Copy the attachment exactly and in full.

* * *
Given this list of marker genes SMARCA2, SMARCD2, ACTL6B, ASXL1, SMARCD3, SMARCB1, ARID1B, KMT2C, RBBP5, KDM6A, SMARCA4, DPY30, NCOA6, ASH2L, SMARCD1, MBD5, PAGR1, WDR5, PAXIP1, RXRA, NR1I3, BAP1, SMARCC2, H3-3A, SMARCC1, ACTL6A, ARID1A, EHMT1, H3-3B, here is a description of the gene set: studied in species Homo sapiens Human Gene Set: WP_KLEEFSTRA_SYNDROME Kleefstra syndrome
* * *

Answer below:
Given this list of marker genes SMARCA2, SMARCD2, ACTL6B, ASXL1, SMARCD3, SMARCB1, ARID1B, KMT2C, RBBP5, KDM6A, SMARCA4, DPY30, NCOA6, ASH2L, SMARCD1, MBD5, PAGR1, WDR5, PAXIP1, RXRA, NR1I3, BAP1, SMARCC2, H3-3A, SMARCC1, ACTL6A, ARID1A, EHMT1, H3-3B, here is a description of the gene set: studied in species Homo sapiens Human Gene Set: WP_KLEEFSTRA_SYNDROME Kleefstra syndrome